Looking at the paintings in Mystical Symbolism: The Salon of the Rose+Croix, 1892-97 at the Solomon R. Guggenheim Museum, New York, it is clear that 19th-century France had an infinitely more interesting fin-de-siècle flip-out than we did in the 20th. We had Y2K and The Celestine Prophecy, while they had Josephin Péladan and the Salon Rose+Croix.
Péladan was a writer whose novel, Le Vice Suprême, which advocated the benefits of the occult religions of the Ancient Near East, was the publishing phenomenon of 1884. The next seven years were a rush of events: he cultivated a daring hairstyle, and with some like-minded confrères, formed a mystical brotherhood — the Ordre Kabbalistique de la Rose+Croix. Then came disagreements, the dissolution of the brotherhood, and the creation of a competing order, Ordre de la Rose + Croix du Temple et du Graal ou de la Rose + Croix Catholique, in 1890. He named himself “Imperator” and “Super Magician,” and, in part to distance himself from his former brothers, sponsored its first salon two years later.
In his call for participation, Péladan rejected the art of the officially sanctioned École des Beaux-Arts as well as its increasingly successful Impressionist challengers. As the rules for the participating artists in the Salon asserted, “The Salon de la Rose + Croix wants to ruin realism, reform Latin taste and create a school of idealist art.” The strain of art that most answered these demands was Symbolism. Symbolism emphasized the spiritual (if not religious) in art, music, and literature and favored a hermetic sensibility of art for art’s sake. As Péladan wrote in the catalog of the first salon, exhorting its participants: ‘Artist, you are priest…Artist, you are king…Artist, you are magus.’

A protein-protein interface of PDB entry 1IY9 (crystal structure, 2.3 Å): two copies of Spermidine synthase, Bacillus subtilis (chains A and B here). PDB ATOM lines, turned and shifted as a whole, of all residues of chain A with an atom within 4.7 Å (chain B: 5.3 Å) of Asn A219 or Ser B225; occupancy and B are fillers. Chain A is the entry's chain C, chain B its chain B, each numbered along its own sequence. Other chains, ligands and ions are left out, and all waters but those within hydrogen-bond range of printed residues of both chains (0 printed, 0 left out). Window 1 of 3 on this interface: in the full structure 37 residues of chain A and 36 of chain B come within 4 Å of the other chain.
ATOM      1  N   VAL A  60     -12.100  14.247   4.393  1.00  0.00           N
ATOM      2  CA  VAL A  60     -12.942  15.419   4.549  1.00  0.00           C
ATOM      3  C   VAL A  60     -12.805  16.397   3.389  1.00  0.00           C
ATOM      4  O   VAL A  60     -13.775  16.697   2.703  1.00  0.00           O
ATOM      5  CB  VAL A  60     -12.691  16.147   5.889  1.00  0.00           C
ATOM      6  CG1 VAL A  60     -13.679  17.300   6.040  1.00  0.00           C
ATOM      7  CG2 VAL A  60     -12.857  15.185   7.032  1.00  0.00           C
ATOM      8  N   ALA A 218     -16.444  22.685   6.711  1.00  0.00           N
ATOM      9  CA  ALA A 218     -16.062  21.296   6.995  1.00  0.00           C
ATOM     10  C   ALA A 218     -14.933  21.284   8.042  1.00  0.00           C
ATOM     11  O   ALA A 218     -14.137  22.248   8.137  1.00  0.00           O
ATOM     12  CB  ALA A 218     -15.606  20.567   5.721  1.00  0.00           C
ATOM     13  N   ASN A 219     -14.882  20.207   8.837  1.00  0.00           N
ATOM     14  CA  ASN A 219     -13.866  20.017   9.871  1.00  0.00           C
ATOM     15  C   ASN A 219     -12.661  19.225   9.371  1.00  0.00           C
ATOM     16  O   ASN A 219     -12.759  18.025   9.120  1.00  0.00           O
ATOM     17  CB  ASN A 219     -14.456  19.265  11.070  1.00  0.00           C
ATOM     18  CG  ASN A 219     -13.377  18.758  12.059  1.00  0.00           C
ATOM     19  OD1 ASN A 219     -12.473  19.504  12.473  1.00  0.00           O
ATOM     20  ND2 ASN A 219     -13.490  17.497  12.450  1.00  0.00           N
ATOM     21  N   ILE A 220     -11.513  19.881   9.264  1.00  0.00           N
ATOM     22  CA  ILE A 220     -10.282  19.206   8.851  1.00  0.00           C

Péladan’s rules explicitly banned all humorous, patriotic, or banal topics, so the resulting tone of the works selected — some 40 paintings and drawings — is heavy with portent. If you are female and wearing clothes, then you likely have your hands clasped and your eyes either modestly downcast or raised ecstatically to heaven. If you are male and not Péladan himself, portrayed in sumptuous robes, it is likely you are Orpheus.
If you are female and not wearing clothes, while you may also clasp your hands, you are free to take other poses as well. In Charles Maurin’s “Dawn of Labor” (1891), for instance, a variety of nudes loll and stride about, clutching their breasts. To symbolize Liberty, one woman, impressively, rides a rearing white horse bareback, backwards, clutching a knife and a hammer.